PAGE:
The notes of "Pomp and Circumstance" could barely be heard over the crowd's whooping and shouting as the North Community High School class of 2021 filed into the auditorium Thursday for its commencement ceremony.
The celebratory milestone and march into adulthood came with extra significance for the Minneapolis students this year. The classmates of 2021 spent most of their senior year in distance learning due to the COVID-19 pandemic. Many of them juggled jobs and caring for younger siblings while trying to keep up with schoolwork. Their final high school years also included the murder of George Floyd and the resulting unrest in Minneapolis, as well as a swelling wave of gun violence that touched their North Side neighborhoods.
"The level of emotion within me, within this room right now, within each of you right now is at an all time high," Principal Mauri Melander Friestleben said to the students and their family members. "What you have today is absolute brilliance, resilience, strength, courage, perseverance, patience, dedication, commitment and now the product of your hard work."
The class of 2021's ability to face and overcome adversity is not to be underestimated, Friestleben said. Neither is their optimism, she added.
Family members waved signs and threw confetti and cheered as the students walked — and often danced — across the stage at the Minneapolis Convention Center, many of them taking cellphone videos with one hand and holding onto their cap with the other.
"It's really exciting to actually be here," said Destiny He Does It, one of the nearly 100 graduates from North. After struggling with distance learning, she said she wasn't sure she'd make it to graduation.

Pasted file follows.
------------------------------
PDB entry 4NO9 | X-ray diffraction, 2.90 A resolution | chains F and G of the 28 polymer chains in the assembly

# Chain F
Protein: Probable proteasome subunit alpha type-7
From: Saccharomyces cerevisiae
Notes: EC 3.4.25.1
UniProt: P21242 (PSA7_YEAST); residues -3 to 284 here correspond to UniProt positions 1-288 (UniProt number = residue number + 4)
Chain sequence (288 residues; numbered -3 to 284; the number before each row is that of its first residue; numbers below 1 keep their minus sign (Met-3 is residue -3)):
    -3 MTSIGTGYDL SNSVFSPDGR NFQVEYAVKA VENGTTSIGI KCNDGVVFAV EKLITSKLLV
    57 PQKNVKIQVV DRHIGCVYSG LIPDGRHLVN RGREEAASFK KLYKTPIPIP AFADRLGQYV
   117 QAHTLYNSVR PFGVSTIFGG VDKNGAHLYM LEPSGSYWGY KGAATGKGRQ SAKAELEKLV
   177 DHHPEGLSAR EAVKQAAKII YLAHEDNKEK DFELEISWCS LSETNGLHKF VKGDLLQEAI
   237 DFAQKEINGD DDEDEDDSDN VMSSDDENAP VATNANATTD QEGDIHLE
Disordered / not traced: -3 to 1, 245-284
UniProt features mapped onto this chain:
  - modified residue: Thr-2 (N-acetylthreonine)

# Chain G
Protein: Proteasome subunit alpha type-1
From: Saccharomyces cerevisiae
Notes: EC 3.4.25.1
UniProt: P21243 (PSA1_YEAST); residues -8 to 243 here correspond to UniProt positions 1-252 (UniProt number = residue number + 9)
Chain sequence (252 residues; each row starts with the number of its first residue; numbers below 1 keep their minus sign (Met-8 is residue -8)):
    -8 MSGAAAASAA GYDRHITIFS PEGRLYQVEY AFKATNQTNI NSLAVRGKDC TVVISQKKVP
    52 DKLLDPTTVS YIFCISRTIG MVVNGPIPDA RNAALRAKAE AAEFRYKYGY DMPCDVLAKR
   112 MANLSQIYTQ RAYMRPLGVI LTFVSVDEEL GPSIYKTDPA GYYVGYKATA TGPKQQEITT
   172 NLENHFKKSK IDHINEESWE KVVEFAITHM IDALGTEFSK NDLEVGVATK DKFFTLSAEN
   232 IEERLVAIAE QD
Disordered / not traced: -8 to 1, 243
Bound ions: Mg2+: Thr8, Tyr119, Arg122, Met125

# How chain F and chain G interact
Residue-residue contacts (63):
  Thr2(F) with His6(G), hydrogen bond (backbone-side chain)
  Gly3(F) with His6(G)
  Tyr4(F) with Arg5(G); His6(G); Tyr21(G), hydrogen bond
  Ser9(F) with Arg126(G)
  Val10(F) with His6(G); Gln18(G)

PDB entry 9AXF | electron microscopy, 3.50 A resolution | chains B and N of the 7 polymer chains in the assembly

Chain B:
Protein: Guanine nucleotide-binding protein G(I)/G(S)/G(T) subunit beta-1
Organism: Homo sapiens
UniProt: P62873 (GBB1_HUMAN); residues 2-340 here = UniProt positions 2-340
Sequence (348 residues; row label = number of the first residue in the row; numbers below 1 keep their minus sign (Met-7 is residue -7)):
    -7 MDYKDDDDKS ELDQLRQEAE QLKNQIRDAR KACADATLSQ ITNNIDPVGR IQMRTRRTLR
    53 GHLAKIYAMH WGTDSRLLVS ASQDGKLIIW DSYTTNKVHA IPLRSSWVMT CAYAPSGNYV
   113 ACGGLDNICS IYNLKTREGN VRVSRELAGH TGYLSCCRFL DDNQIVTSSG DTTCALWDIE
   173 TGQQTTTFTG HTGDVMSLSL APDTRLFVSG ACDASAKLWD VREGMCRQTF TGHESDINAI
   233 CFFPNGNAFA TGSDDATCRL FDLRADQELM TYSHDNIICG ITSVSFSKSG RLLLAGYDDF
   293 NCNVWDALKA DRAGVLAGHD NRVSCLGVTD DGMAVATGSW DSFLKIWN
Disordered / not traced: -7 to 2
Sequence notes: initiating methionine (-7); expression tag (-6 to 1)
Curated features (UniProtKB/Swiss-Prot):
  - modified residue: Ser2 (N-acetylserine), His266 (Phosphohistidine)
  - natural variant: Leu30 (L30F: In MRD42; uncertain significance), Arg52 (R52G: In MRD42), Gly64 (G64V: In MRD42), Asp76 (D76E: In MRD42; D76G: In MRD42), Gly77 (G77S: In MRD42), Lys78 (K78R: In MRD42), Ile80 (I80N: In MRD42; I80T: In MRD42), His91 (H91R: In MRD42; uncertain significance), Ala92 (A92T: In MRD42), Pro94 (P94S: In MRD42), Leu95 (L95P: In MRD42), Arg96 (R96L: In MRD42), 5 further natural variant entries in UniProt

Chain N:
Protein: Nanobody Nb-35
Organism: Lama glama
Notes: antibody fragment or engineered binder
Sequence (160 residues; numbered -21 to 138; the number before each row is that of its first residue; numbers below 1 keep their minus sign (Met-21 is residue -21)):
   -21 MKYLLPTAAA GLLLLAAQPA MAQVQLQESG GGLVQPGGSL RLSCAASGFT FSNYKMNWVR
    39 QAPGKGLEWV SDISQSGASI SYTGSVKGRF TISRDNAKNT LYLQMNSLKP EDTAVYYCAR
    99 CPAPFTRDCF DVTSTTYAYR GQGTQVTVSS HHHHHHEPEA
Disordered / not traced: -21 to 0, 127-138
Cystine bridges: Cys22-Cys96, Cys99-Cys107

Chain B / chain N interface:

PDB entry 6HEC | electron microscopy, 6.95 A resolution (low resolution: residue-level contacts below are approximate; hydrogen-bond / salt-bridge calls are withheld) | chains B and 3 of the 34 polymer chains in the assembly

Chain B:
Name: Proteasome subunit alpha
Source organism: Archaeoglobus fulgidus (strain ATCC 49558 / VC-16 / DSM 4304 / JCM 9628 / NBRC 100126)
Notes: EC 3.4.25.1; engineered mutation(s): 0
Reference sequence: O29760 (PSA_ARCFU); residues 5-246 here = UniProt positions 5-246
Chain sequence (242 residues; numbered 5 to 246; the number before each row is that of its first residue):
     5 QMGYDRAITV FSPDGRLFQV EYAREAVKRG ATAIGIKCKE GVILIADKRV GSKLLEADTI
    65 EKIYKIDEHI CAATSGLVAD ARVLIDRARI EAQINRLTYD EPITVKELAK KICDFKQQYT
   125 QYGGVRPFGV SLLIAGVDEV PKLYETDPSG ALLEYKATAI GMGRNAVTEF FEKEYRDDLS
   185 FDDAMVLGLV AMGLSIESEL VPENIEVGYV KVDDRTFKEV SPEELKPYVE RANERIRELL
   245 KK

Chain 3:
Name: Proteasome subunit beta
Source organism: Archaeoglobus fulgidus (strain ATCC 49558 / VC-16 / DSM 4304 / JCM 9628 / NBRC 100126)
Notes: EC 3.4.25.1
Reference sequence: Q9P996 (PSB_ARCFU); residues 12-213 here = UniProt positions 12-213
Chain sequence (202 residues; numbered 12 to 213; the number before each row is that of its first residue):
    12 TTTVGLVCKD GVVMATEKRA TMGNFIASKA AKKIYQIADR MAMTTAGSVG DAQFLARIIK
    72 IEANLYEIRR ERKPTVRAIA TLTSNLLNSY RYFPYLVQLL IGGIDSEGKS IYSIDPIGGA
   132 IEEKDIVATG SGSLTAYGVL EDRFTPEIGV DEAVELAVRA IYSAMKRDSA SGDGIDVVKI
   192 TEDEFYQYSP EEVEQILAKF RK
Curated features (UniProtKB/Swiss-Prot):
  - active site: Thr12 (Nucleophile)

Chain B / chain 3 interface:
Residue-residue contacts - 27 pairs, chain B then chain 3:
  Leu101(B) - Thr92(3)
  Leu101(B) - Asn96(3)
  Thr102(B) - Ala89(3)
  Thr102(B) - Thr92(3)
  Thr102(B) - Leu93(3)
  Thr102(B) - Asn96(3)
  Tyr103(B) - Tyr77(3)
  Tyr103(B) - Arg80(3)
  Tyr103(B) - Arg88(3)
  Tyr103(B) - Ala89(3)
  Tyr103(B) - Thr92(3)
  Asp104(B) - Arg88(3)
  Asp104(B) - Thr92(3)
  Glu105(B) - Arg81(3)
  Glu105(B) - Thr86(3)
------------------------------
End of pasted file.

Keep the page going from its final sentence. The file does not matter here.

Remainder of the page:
"Now it's hitting me and I'm really proud and grateful," she said.
"This was a really tough year," said her mom, Jane Zamora. "But it proved her own perseverance."
Monaea Upton said this year brought its own kind of sadness at first. Instead of walking the hallways with her friends, she was on her laptop at home. But that forced her to learn about time management and self-motivation — lessons she knows she'll need when she heads to Atlanta's Spelman College in the fall. She plans to study political science and hopes to one day become a human rights lawyer. This past year fueled her activism.
For weeks after the riots following Floyd's death, Upton sat at a table in her front yard in north Minneapolis, offering food and personal items to the community. Since then, she's gotten involved with the NAACP, speaking on various panels and at several protests.
Now, as she sees new headlines about gun violence in her community, she feels herself a little torn.
"On one side, I feel like I'm letting my community down," she said. "But I also feel like if I do leave, I can come back better and with more experience and knowledge. ... My work here isn't done."
Jamario Roberson, also a graduating North senior, said the last 12 months felt much longer. It took him awhile to adjust to not having in-person teacher support. He collected his peers' cellphone numbers and encouraged them to stay in touch about assignments or anything they were worried about.
"It was about support and just having that fight mentality," he said.
Roberson, a first-generation college student, is headed to York College in Nebraska on a wrestling and performing arts scholarship. He hopes to become a special education teacher.
Tom Lachermeier, a history teacher at North, spoke during the ceremony and reminded the students that their ability to push through difficult times will help them long after high school.
"You were forced to take your education and your destiny in your own hands," he said.
Edward Jones Sr. posed for photos with his newly graduated son and said he teared up during the ceremony.
"For these kids to make it through, it's amazing," he said. His son Edward Jones Jr. worked sometimes 30 hours a week at Burger King and helped out with his younger brothers, all while completing his distance learning.
"I'm really proud," Jones Sr. said of his son, who plans to join the National Guard. "There was no normal for more than a year, but these kids did it."
Mara Klecker • 612-673-4440